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Updated Stroke Prevention Guidelines

Updated Stroke Prevention Guidelines

The American Heart Association and American Stroke Association (AHA/ASA) have updated guidelines on primary stroke prevention based on comprehensive and timely evidence from clinical investigations and research trials. Recommendations are included for controlling risk factors, using interventional approaches to atherosclerotic disease, and antithrombotic treatments for preventing stroke. The guidelines were published in Stroke and are available for free online at http://stroke.ahajournals.org. “One of the most important changes in the AHA/ASA guidelines is that newer anticoagulants can be used as alternatives to warfarin to prevent stroke in patients with atrial fibrillation (AF),” says James F. Meschia, MD, FAHA, who chaired the AHA/ASA committee that developed the recommendations. The guidelines note that although some of the new AF drugs are more expensive, they require less ongoing monitoring and therefore represent reasonable options for patients. Another key recommendation from the guidelines is that clinicians are urged to use of statins, along with diet and exercise, to help lower the stroke risk in patients at high risk for experiencing a stroke within the next 10 years. “In addition, the CHA2DS2-VASc is recommended for stratifying the risk for stroke,” says Dr. Meschia. “Patients with a score of 0 on the CHA2DS2-VASc do not require anticoagulants, but those with a score of 2 or higher should receive these therapies.” He adds that patients with a score of 1 on CHA2DS2-VASc can be considered for anticoagulants.   Women & Stroke According to the AHA/ASA, women have higher stroke risks if they are pregnant, use oral contraceptives, use hormone replacement therapy, have migraines, and/or have depression. The guidelines recognize the different risk factors women face throughout their...

Analyzing Costs Associated With Cushing’s Disease

Reddit   Patients with Cushing’s syndrome—hypercortisolemia from any etiology—manifest a multitude of debilitating physical, metabolic, and psychiatric symptoms. Cush­ing’s disease (CD)—hypercortisolemia resulting from an adrenocorticotropic hormone-secreting pituitary adenoma— is the cause of about 70% of spontaneous Cushing’s syndrome cases. CD occurs more frequently in women, with most cases found in patients aged 25 to 45. Although relatively uncommon, CD has been associated with significant mortality and morbidity. Central obesity, wasting of the extremities, hair loss, facial hirsutism, acne, and easy bruising or fragile skin are among the most common patient complaints. Among the more serious comorbidities associ­ated with CD are: Osteoporosis with pathologic fractures. Immunosuppression with frequent infections. Hypertension, diabetes, and cardiac disease. Psychiatric illness, especially depression. While surgery to remove the adenoma is successful in 65% to 90% of cases and many associated comorbidities improve with resolution of the hypercortisolemia, the medical and psychological effects of CD may persist after the hypercorti­solemia has resolved. A Closer Look at the Economic Burden of Cushing’s Disease In the September 2011 issue of Endocrine Practice, my col­leagues and I had a study published for which we explored the healthcare costs of CD, including its comorbidities, and whether successful treatment improved the economic impact of the disease. Using administrative health insurance data, we compared healthcare resource use and costs among patients with CD with those of patients with non-functioning pitu­itary adenomas (NFPA) and population controls (PC) without pituitary disease. The prevalence of comorbidities and changes in medical costs were analyzed in patients with CD before and after surgical treatment and compared with controls. We found that coding for insurance claims demonstrated comor­bidities...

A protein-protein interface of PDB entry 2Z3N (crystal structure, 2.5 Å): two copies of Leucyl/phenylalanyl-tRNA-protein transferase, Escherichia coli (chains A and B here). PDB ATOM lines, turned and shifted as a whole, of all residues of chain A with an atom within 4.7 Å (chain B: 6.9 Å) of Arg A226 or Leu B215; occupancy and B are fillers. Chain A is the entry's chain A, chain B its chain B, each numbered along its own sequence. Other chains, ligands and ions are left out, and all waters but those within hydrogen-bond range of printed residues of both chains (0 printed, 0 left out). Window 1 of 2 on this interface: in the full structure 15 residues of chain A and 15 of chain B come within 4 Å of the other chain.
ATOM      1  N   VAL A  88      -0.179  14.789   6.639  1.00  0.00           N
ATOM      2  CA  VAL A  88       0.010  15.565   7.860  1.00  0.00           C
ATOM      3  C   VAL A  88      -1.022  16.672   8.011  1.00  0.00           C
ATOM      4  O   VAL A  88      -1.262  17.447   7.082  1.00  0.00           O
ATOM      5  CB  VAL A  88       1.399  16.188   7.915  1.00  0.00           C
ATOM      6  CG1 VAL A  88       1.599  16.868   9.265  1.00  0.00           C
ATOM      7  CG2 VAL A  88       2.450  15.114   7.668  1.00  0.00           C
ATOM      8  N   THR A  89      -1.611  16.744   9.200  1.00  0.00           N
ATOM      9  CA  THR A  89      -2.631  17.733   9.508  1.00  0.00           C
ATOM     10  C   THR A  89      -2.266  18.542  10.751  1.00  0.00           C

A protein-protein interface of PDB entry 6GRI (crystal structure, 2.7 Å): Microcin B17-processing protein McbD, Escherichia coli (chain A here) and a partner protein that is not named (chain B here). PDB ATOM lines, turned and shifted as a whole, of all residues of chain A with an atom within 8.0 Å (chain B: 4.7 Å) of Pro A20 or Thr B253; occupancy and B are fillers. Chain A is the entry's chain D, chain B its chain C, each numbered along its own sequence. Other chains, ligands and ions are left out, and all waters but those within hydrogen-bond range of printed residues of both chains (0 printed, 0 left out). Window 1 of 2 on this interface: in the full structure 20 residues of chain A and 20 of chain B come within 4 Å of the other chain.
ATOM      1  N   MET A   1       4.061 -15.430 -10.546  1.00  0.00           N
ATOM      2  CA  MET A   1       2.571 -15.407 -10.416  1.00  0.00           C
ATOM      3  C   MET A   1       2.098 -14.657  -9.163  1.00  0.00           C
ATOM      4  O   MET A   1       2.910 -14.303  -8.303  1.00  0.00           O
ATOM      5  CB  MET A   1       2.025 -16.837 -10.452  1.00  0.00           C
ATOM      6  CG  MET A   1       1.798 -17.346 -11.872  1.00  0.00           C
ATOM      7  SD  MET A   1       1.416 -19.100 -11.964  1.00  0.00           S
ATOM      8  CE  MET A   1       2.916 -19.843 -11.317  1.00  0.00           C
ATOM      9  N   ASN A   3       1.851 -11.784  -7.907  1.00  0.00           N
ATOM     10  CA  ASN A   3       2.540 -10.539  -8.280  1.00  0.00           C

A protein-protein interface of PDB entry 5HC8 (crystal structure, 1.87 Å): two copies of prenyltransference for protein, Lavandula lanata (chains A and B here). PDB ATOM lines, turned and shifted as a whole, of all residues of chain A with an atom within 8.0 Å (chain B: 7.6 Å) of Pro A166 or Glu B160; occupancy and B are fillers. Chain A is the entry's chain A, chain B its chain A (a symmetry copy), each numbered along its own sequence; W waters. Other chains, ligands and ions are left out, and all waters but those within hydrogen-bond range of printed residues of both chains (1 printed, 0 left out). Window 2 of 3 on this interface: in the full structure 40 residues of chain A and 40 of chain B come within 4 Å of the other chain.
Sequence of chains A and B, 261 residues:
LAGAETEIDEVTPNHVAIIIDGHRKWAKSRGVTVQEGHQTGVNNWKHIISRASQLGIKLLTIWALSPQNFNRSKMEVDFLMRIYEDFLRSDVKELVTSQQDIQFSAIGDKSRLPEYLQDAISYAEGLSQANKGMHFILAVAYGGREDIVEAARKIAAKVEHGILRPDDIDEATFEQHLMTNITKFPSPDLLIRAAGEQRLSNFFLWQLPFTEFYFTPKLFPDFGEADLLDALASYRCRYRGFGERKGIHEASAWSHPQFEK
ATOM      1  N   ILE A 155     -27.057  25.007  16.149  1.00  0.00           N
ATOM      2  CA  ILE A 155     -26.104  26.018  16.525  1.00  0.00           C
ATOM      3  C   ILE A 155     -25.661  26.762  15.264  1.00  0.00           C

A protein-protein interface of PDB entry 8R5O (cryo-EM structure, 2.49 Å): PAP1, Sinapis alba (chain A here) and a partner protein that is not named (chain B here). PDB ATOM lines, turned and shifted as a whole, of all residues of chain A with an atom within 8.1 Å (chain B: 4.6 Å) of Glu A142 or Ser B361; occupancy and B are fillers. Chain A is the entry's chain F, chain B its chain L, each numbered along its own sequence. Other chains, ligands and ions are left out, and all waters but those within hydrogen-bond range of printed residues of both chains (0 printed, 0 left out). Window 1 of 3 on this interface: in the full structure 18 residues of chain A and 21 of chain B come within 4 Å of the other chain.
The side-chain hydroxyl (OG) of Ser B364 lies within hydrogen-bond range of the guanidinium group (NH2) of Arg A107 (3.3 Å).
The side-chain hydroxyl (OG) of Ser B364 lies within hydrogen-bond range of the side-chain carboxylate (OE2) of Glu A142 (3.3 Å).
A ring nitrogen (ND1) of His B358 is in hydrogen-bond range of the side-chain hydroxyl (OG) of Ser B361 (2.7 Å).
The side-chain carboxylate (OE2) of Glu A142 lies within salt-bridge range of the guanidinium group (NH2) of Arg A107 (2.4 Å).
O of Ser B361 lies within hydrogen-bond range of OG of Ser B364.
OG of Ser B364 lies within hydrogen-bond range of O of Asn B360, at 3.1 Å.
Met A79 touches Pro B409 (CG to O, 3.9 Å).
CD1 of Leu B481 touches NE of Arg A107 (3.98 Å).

Early Observations From Look AHEAD

Early Observations From Look AHEAD

Type 2 diabetes continues to adversely impact life expectancy, quality of life, and medical costs. Compounding the problem is that obesity among patients with diabetes is also increasing, further impacting the potential for future improvements in life expectancy and quality of life for these patients. It has been well established that the excess morbidity and mortality experienced by people with diabetes is primarily due to increased cardiovascular disease (CVD) risk, specifically the triad of hyperglycemia, hypertension, and hyperlipidemia. People with type 2 diabetes die about 8 years earlier than those without the disease, primarily due to their increased risk of CVD. Interventions to reduce the adverse health outcomes of diabetes are primarily directed at cardiovascular risk factors, but despite these efforts most patients do not appear to be achieving optimal care goals for CVD risk reduction. Clinical studies have demonstrated that effective programs for people with diabetes that achieve long-term weight loss and increase physical activity are promising for improving cardiovascular risk while minimizing use of pharmacologic agents. More research continues to explore the role of lifestyle interventions in these patients. The Look AHEAD (Action for Health in Diabetes) study is an ongoing NIH trial, which is examining the effect of an intensive lifestyle intervention (ILI) on CVD morbidity and mortality in people with diabetes. The ILI includes group and individual meetings to achieve and maintain weight loss by decreasing caloric intake and increasing physical activity; the comparator is a traditional diabetes support and education intervention (DSE). In the June 2010 issue of Diabetes Care, my colleagues and I examined the effect of the Look AHEAD intervention on medication...
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